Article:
Letter of the Day | Cricket’s super over amended
THE EDITOR, Sir:
Remember the 50-over World Cup in England, the one where England and New Zealand played in a nail-biting, jaw-dropping final? It took a super over to decide the winner, and even at the end of the super over, the scores were still tied. England were eventually declared the winners by virtue of hitting more boundaries, winning on the boundary count-back rule.
While the coaching staff and players of both teams would have been well aware of the boundary countback rule, spectators were left bemused, befuddled at how England became champions with the scores still tied. Eventually, the countback rule explanation came and the criticisms followed.
For many, the countback rule was no way to decide a championship and they called for the abolition of the super over. A view of sharing the title was also expressed as a better option; but the World Cup decides the best team in the world. There cannot be two best. Imagine a FIFA World Cup finals with Brazil and their nemesis, Argentina, sharing the title? Unheard of. A single champion is needed.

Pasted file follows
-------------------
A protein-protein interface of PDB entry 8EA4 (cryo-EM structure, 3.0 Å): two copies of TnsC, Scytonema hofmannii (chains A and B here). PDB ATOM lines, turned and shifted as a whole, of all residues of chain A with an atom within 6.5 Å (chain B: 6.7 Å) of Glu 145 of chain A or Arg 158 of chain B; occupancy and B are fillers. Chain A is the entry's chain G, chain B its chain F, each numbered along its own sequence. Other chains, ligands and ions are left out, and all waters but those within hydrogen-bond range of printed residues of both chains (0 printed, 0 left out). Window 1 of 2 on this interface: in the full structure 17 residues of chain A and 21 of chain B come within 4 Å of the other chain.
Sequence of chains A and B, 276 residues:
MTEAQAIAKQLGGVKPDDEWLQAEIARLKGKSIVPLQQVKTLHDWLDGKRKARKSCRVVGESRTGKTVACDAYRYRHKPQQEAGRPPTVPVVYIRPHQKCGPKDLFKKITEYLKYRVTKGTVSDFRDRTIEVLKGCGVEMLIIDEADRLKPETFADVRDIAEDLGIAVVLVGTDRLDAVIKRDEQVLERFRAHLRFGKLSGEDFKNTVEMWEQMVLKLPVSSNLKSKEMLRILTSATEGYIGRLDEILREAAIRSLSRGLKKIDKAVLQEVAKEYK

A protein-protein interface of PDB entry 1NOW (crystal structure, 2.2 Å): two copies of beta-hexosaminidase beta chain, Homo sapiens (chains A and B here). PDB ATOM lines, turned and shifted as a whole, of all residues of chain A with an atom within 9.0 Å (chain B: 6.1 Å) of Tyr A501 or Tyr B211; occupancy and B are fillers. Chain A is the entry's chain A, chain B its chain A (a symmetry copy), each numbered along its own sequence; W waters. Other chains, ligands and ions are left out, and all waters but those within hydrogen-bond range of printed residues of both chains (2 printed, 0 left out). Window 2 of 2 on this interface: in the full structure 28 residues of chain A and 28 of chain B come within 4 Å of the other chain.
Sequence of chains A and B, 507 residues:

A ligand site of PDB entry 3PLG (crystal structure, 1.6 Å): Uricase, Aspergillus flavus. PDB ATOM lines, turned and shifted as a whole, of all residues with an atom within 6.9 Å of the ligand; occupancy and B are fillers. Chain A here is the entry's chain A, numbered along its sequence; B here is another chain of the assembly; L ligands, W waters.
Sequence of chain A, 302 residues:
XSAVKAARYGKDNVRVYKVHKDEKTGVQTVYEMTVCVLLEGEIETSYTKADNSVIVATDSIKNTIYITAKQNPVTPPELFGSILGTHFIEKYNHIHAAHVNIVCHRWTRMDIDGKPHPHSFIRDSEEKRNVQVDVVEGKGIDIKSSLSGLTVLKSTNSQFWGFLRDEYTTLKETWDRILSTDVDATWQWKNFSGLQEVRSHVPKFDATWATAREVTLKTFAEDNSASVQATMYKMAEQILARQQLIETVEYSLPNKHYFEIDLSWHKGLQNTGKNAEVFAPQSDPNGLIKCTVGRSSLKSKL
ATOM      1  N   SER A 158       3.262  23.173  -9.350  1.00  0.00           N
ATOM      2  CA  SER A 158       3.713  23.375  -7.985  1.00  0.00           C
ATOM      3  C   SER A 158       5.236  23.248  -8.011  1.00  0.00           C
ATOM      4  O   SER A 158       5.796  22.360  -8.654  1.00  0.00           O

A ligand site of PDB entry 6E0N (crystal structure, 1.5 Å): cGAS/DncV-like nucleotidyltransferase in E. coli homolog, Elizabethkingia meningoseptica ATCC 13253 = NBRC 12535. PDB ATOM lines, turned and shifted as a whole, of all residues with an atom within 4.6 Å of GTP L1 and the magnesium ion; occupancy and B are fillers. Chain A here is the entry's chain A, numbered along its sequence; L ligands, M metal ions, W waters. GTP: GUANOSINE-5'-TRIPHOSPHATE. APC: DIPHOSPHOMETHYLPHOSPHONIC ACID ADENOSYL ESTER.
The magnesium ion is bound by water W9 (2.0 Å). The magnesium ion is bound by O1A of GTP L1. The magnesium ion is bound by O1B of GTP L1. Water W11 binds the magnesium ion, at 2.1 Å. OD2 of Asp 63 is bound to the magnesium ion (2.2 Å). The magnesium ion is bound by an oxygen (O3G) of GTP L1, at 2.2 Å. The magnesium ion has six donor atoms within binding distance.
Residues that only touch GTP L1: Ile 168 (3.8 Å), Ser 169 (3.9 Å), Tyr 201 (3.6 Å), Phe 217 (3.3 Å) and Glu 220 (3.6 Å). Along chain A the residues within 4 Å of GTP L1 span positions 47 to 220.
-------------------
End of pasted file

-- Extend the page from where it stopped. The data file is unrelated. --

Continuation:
In a move to allay all fears of a similar situation occurring in future tournaments, cricket’s governing body, ICC, has amended the super over regulations.
ONLY ONE WINNER
In the article ‘No more boundary countback as ICC changes Super Over regulations’ published on espncricinfo.com, it was stated that “after board meetings in Dubai, the ICC resolved that in semi-finals and finals in future global tournaments, if the teams score the same number of runs in their super overs, the super over will be repeated until one team wins.”
This rule change removes the issue of winning on a technicality, and importantly, ensures that there is only one winner.
As penalty shoot-out is to football, so is the super over to cricket. The super over is a welcome addition to the limited-overs game, providing the thrill and all the excitement a game of sport can deliver. Credit must go to the ICC for acting swiftly and amending rather than abolishing the rule.
Abolishing it would be a disservice to cricket lovers and prospective fans of the sport. By amending the super over regulations, the ICC has provided fans with the opportunity of more tension-filled drama, and in the process, ensuring that the better team on the day is the one that is crowned champion.